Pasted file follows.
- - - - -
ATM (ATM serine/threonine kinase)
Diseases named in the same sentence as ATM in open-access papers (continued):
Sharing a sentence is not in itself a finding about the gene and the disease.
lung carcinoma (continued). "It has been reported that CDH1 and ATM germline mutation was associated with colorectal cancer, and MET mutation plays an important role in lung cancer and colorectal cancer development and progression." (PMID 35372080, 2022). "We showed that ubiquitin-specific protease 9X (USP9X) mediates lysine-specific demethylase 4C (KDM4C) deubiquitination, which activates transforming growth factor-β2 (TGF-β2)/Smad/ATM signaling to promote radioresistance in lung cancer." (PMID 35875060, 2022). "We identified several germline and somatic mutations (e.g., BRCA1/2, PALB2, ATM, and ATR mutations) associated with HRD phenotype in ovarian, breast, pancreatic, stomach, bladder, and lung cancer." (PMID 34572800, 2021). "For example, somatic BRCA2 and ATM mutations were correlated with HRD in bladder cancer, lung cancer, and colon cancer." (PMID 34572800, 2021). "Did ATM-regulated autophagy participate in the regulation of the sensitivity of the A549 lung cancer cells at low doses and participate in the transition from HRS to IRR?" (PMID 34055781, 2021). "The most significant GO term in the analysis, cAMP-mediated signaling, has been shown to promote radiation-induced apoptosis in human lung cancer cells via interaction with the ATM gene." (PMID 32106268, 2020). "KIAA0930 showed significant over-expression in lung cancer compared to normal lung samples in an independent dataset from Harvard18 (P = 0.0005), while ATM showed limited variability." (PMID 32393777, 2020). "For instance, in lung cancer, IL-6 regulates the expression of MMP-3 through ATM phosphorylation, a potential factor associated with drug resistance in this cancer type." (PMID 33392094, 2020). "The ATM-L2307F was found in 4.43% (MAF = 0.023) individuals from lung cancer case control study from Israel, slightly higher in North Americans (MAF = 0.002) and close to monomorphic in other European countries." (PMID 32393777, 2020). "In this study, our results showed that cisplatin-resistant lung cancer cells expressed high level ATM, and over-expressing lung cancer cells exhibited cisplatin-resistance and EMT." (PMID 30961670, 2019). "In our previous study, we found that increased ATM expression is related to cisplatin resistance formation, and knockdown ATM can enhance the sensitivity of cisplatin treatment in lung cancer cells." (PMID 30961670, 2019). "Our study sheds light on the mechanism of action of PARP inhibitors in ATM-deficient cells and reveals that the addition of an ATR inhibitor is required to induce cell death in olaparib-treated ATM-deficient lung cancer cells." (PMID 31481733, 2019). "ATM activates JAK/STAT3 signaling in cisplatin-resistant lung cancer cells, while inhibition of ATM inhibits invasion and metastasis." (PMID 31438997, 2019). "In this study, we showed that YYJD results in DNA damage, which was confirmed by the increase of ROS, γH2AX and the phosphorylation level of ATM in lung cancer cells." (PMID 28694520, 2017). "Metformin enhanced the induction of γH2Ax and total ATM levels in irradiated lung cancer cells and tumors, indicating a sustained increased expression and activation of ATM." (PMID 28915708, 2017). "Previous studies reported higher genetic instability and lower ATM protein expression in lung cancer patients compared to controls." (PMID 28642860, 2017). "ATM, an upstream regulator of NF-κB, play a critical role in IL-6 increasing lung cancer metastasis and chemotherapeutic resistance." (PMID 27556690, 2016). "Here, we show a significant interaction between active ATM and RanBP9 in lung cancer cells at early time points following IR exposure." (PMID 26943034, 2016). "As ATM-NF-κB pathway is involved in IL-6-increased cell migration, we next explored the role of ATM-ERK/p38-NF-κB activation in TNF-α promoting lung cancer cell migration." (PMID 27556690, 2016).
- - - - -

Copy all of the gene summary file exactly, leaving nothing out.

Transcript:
ATM (ATM serine/threonine kinase)
Diseases named in the same sentence as ATM in open-access papers (continued):
Sharing a sentence is not in itself a finding about the gene and the disease.
lung carcinoma (continued). "It has been reported that CDH1 and ATM germline mutation was associated with colorectal cancer, and MET mutation plays an important role in lung cancer and colorectal cancer development and progression." (PMID 35372080, 2022). "We showed that ubiquitin-specific protease 9X (USP9X) mediates lysine-specific demethylase 4C (KDM4C) deubiquitination, which activates transforming growth factor-β2 (TGF-β2)/Smad/ATM signaling to promote radioresistance in lung cancer." (PMID 35875060, 2022). "We identified several germline and somatic mutations (e.g., BRCA1/2, PALB2, ATM, and ATR mutations) associated with HRD phenotype in ovarian, breast, pancreatic, stomach, bladder, and lung cancer." (PMID 34572800, 2021). "For example, somatic BRCA2 and ATM mutations were correlated with HRD in bladder cancer, lung cancer, and colon cancer." (PMID 34572800, 2021). "Did ATM-regulated autophagy participate in the regulation of the sensitivity of the A549 lung cancer cells at low doses and participate in the transition from HRS to IRR?" (PMID 34055781, 2021). "The most significant GO term in the analysis, cAMP-mediated signaling, has been shown to promote radiation-induced apoptosis in human lung cancer cells via interaction with the ATM gene." (PMID 32106268, 2020). "KIAA0930 showed significant over-expression in lung cancer compared to normal lung samples in an independent dataset from Harvard18 (P = 0.0005), while ATM showed limited variability." (PMID 32393777, 2020). "For instance, in lung cancer, IL-6 regulates the expression of MMP-3 through ATM phosphorylation, a potential factor associated with drug resistance in this cancer type." (PMID 33392094, 2020). "The ATM-L2307F was found in 4.43% (MAF = 0.023) individuals from lung cancer case control study from Israel, slightly higher in North Americans (MAF = 0.002) and close to monomorphic in other European countries." (PMID 32393777, 2020). "In this study, our results showed that cisplatin-resistant lung cancer cells expressed high level ATM, and over-expressing lung cancer cells exhibited cisplatin-resistance and EMT." (PMID 30961670, 2019). "In our previous study, we found that increased ATM expression is related to cisplatin resistance formation, and knockdown ATM can enhance the sensitivity of cisplatin treatment in lung cancer cells." (PMID 30961670, 2019). "Our study sheds light on the mechanism of action of PARP inhibitors in ATM-deficient cells and reveals that the addition of an ATR inhibitor is required to induce cell death in olaparib-treated ATM-deficient lung cancer cells." (PMID 31481733, 2019). "ATM activates JAK/STAT3 signaling in cisplatin-resistant lung cancer cells, while inhibition of ATM inhibits invasion and metastasis." (PMID 31438997, 2019). "In this study, we showed that YYJD results in DNA damage, which was confirmed by the increase of ROS, γH2AX and the phosphorylation level of ATM in lung cancer cells." (PMID 28694520, 2017). "Metformin enhanced the induction of γH2Ax and total ATM levels in irradiated lung cancer cells and tumors, indicating a sustained increased expression and activation of ATM." (PMID 28915708, 2017). "Previous studies reported higher genetic instability and lower ATM protein expression in lung cancer patients compared to controls." (PMID 28642860, 2017). "ATM, an upstream regulator of NF-κB, play a critical role in IL-6 increasing lung cancer metastasis and chemotherapeutic resistance." (PMID 27556690, 2016). "Here, we show a significant interaction between active ATM and RanBP9 in lung cancer cells at early time points following IR exposure." (PMID 26943034, 2016). "As ATM-NF-κB pathway is involved in IL-6-increased cell migration, we next explored the role of ATM-ERK/p38-NF-κB activation in TNF-α promoting lung cancer cell migration." (PMID 27556690, 2016).